EghtesadOnline: The payment regulator has suspended services to three million POS terminals and online payment gateways after the users failed to abide by tax rules required by the Iranian National Tax Administration.
“Blocked payment tools are out of a total six million POS terminals whose owners are not identified taxpayers by the INTA,” Mahmoud Alizadeh, the INTA deputy chief for legal affairs, told state TV.
The measure is in the framework of law to tax transactions via POS terminals and payment gateways, which came into effect in mid-January. As such, businesses wanting to apply for POS or other payment gateways have to first file their tax returns and those who already own the gadgets are automatically liable to pay tax.
The new rules seek to improve INTA’s supervision on transactions to curb tax evasion and fraud particularly in the high income brackets like lawyers, physicians and realtors many of them infamous for evading tax.
The measures are also designed to curb illegal activities using rented payment gateways. The central bank is hopeful that the measures will help the regulator in controlling money laundering and online betting because owners of the gateways are accountable and must pay tax.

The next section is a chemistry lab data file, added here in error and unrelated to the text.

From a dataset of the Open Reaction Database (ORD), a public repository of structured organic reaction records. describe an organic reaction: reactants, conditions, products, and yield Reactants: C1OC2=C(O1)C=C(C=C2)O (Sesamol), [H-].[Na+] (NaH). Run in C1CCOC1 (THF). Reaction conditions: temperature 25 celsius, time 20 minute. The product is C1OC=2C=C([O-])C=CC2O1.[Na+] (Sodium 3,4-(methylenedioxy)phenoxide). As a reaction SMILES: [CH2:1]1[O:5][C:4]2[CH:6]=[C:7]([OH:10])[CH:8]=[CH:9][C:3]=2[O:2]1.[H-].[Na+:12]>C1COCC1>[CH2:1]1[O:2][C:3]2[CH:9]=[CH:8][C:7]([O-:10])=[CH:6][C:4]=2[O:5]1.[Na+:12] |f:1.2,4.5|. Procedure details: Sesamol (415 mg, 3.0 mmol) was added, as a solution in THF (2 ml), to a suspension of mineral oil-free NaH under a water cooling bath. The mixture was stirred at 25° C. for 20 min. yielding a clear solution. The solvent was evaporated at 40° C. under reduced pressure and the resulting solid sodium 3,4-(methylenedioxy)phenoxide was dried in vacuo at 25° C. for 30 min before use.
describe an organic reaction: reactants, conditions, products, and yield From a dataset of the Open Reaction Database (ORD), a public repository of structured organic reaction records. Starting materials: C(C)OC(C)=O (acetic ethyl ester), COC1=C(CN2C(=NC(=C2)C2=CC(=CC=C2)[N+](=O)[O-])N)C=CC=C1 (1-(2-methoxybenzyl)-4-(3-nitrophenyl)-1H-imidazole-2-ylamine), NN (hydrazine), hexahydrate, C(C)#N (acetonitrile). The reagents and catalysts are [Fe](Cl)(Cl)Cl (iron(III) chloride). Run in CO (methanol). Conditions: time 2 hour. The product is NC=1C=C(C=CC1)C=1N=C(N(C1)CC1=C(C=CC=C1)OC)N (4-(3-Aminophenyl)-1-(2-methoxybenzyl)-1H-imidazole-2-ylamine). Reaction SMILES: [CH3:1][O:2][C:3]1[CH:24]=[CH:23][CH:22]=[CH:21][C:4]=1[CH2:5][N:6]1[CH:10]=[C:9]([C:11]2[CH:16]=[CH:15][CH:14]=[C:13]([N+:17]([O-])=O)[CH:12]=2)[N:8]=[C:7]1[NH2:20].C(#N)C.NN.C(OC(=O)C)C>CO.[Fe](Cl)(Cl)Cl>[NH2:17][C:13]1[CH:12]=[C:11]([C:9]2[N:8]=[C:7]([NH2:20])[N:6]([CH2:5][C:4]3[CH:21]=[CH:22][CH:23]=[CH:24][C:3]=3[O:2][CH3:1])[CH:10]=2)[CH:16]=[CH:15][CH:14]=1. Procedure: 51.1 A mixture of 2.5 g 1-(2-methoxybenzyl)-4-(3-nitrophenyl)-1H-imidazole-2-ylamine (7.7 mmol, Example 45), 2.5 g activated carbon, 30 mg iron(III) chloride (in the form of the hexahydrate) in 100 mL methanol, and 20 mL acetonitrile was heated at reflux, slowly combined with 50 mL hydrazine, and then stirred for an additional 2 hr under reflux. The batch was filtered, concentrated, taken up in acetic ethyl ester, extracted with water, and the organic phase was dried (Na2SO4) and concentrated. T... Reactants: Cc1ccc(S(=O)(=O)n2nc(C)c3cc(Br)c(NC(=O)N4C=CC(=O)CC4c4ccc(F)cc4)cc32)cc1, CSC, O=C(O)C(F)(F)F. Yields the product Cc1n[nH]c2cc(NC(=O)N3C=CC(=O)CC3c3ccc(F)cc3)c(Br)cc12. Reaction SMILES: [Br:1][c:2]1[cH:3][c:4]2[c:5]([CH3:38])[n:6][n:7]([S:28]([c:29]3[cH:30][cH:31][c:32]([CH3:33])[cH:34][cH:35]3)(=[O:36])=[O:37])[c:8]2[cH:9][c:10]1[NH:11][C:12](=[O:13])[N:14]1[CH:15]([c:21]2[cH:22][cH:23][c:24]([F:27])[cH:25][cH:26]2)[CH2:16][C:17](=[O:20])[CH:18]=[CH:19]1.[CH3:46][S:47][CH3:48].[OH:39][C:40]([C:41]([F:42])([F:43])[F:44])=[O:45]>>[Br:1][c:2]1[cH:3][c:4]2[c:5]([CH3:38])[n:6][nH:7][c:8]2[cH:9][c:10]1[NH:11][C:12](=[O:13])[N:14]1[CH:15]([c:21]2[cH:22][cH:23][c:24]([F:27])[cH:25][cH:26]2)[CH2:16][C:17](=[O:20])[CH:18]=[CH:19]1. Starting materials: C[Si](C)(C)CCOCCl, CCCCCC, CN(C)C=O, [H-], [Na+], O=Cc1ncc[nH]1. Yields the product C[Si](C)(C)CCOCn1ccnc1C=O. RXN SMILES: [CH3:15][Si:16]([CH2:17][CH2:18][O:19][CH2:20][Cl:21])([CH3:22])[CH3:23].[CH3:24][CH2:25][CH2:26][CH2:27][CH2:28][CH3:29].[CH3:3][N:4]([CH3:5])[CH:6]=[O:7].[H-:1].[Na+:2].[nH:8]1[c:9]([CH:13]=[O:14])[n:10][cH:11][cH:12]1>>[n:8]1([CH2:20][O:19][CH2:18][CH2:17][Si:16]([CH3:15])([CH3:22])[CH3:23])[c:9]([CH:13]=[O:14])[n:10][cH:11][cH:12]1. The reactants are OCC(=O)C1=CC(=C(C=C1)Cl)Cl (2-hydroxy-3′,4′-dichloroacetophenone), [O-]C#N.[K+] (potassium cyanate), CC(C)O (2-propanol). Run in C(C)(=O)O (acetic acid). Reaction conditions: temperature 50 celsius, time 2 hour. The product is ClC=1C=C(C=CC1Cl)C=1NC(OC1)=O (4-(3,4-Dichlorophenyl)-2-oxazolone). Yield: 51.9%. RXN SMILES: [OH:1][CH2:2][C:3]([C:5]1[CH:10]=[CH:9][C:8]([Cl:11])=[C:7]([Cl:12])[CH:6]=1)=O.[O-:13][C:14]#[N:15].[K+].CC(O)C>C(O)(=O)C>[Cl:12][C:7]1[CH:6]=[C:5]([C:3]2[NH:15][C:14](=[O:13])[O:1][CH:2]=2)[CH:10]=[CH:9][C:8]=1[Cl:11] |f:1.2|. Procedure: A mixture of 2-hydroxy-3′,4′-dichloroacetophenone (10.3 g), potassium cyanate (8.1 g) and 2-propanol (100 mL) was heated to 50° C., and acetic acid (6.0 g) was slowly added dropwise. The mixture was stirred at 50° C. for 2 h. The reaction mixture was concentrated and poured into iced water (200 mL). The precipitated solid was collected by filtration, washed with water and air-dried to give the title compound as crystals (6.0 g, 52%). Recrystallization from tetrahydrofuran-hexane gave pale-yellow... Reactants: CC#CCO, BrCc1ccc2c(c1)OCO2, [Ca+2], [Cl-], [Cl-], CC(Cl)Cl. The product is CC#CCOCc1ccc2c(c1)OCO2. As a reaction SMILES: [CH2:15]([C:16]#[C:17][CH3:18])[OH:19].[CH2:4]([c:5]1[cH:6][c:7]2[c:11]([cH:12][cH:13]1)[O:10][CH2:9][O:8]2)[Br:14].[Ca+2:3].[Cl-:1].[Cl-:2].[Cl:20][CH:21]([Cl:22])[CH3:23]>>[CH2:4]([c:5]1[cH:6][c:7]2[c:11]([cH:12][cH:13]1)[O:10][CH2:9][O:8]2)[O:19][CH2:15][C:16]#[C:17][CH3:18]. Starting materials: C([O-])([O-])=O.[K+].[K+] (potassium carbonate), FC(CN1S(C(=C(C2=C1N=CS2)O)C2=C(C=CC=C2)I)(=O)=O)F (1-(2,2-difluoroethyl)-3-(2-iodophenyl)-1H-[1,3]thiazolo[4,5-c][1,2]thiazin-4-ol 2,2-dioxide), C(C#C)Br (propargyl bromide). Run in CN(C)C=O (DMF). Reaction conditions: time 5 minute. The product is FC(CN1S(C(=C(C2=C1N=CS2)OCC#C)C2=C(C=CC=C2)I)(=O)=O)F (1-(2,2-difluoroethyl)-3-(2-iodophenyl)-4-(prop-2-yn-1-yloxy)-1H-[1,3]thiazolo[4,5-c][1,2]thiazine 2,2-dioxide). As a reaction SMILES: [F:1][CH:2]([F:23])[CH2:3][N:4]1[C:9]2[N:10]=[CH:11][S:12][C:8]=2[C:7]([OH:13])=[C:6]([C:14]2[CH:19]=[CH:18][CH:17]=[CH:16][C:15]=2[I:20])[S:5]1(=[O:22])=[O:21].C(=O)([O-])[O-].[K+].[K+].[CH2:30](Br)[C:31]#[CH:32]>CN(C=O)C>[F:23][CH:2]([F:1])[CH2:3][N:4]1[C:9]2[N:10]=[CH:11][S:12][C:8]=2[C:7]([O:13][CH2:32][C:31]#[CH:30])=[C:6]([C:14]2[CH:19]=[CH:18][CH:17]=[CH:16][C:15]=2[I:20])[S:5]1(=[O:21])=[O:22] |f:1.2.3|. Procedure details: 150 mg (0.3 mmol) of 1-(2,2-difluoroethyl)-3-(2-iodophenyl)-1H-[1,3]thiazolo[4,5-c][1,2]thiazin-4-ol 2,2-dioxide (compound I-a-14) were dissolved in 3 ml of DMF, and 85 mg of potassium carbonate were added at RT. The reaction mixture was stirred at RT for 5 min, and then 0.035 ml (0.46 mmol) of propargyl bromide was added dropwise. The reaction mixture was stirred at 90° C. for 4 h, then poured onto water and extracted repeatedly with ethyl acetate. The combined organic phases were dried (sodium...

Earlier Mehran Maharamian, the CBI vice governor for IT affairs, said the new rules would “significantly curb” illegal activities using rented payment gateways.
"It will play a key role in controlling illegalities, mainly money laundering and online betting because owners of the gateways are responsible and must pay tax.”
Tax officials emphasize that interaction between INTA and the Central Bank of Iran is crucial to fight tax evasion by monitoring e-transactions. This is because control over POS devices is beyond INTA’s purview and is the responsibility of Shaparak, the nationwide electronic payment settlement network affiliated to the CBI.
The proposal to tax POS transactions became law two years ago but has gone through adjustments ostensibly due to technical issues.
With persistent reports of rising tax evasion and ineligible tax exemptions, governments have been struggling to curb rampant tax dodging.
Economists have regularly called for major reforms to the tax regime including compelling major state-affiliated economic organizations and conglomerates to pay tax.